YESTERDAY'S day before the Grand Départ of the Tour de France was unusual: it was dominated by doping, but not, as has been the case in recent years, with scandals.
A succession of teams and riders rolled into the Parc Expo in Brest and outlined – in varying levels of detail – the steps they have taken to try and ensure that there is no repeat of last year's race, when the cumulative effect of drugs scandals led one French newspaper to declare "La Mort du Tour" (the death of the Tour), while another devoted its front page to a death notice, announcing that the French sporting institution passed away on 25 July 2007, aged 104, "following a long illness".
Both newspapers are back, incidentally, but the problems the Tour faces this year, so far at least, revolve around who is in charge, with the race starting today in Brest against the backdrop of a troublesome and – for many – tedious dispute with cycling's world governing body, the UCI.
The Tour, owned and run by the Amaury Sport Organisation (ASO), has been at loggerheads with the UCI for several years, but the feud came to a head last year when ASO accused the UCI of trying to sabotage the Tour by allowing Michael Rasmussen to start the race. Rasmussen missed out-of-competition tests prior to last year's race, a fact that only came to light during the Tour; and, even more embarrassingly, while the Dane was in the leader's yellow jersey.
Since then, the feud has taken a turn for the worse, with ASO declaring that this year's race will be run without the UCI – a scenario equivalent to the World Cup, if it were independently owned, refusing to recognise Fifa.
Instead, the Tour will be held under the rules of the French Cycling Federation (FFC), with drugs testing carried out by the French Anti-Doping Agency (AFLD), a move that has enraged the UCI president, Pat McQuaid. "It is very disappointing that the biggest player in the sport refuses to respect order, refuses to respect regulations," said McQuaid. "(The UCI's] role is to lay down the rules and regulations of the sport. Yet these guys refuse to respect that."
While McQuaid describes the feud as a power struggle, and there is some truth in this, the reality is that it also stems from the doping problems, with ASO arguing that the UCI adopted a head-in-the-sand approach in the 1990s.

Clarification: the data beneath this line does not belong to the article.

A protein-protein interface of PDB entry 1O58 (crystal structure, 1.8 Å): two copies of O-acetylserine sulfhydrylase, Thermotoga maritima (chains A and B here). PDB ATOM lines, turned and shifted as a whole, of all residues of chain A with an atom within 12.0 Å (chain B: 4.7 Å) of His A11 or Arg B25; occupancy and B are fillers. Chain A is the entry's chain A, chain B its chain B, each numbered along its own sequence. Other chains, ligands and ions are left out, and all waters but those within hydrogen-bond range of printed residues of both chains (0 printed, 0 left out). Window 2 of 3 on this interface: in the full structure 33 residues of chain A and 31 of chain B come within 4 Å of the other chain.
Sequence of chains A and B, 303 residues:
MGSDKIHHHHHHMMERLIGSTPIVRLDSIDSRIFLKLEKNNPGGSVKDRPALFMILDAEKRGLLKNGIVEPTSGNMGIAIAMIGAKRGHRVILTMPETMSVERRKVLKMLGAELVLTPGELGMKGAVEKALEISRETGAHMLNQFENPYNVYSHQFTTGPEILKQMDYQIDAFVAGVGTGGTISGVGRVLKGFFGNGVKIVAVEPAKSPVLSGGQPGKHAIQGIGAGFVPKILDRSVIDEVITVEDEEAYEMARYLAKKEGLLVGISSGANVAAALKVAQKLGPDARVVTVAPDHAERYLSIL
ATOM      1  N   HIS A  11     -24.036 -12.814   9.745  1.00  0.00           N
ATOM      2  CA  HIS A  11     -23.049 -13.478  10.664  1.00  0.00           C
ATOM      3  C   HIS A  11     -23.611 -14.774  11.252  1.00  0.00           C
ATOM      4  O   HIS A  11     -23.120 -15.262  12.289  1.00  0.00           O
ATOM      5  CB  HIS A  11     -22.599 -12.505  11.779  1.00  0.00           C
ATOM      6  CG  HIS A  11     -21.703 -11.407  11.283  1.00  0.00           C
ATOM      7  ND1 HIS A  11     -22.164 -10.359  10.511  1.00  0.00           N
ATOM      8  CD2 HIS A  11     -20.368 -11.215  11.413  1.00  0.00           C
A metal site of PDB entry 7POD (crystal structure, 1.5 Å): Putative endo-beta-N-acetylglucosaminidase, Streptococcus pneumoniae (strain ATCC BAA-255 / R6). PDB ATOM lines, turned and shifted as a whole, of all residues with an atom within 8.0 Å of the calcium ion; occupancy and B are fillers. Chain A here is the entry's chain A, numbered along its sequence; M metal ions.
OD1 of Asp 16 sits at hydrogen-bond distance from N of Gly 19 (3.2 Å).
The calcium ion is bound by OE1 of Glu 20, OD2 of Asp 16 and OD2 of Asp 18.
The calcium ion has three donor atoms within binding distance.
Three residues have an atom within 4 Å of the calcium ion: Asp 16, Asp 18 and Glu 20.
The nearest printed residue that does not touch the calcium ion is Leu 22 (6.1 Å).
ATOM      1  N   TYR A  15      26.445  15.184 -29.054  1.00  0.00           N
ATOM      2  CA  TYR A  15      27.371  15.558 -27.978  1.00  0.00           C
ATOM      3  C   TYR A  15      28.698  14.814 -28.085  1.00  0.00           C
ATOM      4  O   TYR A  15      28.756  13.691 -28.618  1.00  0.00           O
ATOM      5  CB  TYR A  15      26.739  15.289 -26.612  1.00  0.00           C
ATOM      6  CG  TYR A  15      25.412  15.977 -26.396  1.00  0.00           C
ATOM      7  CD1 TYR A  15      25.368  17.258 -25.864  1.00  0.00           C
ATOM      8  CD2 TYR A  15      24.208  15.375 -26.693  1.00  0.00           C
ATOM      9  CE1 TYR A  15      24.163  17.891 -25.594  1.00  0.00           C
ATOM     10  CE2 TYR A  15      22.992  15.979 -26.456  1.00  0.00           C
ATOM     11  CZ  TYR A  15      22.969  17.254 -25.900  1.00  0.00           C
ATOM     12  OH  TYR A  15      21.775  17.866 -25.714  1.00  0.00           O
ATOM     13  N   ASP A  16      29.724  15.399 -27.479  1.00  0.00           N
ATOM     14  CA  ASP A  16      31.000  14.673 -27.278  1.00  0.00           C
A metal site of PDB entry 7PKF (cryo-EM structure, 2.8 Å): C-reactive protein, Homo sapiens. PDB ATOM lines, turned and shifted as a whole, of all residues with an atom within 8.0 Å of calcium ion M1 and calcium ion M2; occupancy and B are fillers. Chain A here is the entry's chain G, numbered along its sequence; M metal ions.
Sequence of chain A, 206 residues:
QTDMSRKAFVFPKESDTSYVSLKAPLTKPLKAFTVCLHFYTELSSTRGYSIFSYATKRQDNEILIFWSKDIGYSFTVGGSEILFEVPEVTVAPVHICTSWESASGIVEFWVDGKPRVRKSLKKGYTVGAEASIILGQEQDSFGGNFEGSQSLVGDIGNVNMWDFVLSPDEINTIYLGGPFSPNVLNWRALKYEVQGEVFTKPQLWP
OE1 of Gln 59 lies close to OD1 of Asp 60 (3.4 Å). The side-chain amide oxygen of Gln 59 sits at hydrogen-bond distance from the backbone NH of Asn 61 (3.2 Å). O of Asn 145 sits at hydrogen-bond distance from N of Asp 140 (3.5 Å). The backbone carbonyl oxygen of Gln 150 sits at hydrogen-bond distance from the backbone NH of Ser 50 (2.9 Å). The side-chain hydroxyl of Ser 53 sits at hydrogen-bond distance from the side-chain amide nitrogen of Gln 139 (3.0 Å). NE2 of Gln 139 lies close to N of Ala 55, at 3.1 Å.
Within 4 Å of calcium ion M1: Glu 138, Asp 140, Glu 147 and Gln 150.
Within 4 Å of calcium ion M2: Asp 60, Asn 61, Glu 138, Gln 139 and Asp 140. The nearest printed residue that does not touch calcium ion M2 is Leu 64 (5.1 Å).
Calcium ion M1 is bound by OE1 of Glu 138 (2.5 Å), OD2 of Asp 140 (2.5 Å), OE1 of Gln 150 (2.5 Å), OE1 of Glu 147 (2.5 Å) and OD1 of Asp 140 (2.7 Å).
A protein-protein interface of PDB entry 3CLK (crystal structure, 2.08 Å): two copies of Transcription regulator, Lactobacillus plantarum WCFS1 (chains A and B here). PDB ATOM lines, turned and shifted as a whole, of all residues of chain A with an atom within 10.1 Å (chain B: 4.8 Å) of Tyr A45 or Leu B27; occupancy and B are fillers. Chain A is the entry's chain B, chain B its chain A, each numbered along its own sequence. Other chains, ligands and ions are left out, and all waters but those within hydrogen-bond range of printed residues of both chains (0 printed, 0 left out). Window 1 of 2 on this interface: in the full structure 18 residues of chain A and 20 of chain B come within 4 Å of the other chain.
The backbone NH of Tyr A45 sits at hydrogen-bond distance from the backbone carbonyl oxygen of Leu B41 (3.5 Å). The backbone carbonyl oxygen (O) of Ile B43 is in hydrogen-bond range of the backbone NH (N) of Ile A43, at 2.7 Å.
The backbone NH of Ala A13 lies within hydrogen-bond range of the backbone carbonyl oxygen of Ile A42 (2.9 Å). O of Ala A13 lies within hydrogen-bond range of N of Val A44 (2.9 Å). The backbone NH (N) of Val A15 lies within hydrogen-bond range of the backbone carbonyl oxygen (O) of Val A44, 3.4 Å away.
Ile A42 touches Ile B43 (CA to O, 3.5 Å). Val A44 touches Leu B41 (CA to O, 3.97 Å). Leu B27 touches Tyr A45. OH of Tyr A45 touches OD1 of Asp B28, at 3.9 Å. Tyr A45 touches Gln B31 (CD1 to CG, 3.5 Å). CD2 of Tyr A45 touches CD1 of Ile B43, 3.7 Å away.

The man in charge of the UCI during the period was Hein Verbruggen, a Dutchman who consistently denied that a doping culture existed, and who criticised those – such as Scotland's Graeme Obree – who claimed otherwise. Obree and others like him, said Verbruggen at the time, "are guys at the end of their career who can no longer hang on. I found (their claims of widespread doping] cowardly, there is no other word." These days, Verbruggen is one of the most powerful figures in the IOC, and chairman of the co-ordination committee for the Olympic Games in Beijing.
This year's Tour marks the ten-year anniversary of the Tour's nadir, when an employee of the world's No1 team, Festina, was stopped on the France- Belgium border with an enormous stash of doping products. The 'Festina Affair' exposed the reality of organised doping within teams, and was the catalyst for the formation of the World Anti-Doping Agency (WADA), but, ten years on, the problem remains.
That said, there is a degree of optimism. Jonathan Vaughters, the American in charge of David Millar's Garmin team, claims change is in the air. "I can't predict what is going to happen this year," said Vaughters. "But I would say my sense, my gut feeling, is that there's a very positive cultural shift in cycling, and I'm really proud that we were a catalyst and an instigator of that going on."
What has certainly changed – and Vaughters is justified in claiming some credit for this – is that the culture of silence is no more. While ten years ago the D-word was taboo, now there is discussion about little else. Riders who dismiss questions on doping, or are evasive, are given short shrift. The Italian Damiano Cunego, one of the favourites for this Tour, says he will sport a tattoo of a yellow smiley face – the symbol of a new 'Doping Free' campaign – on his arm.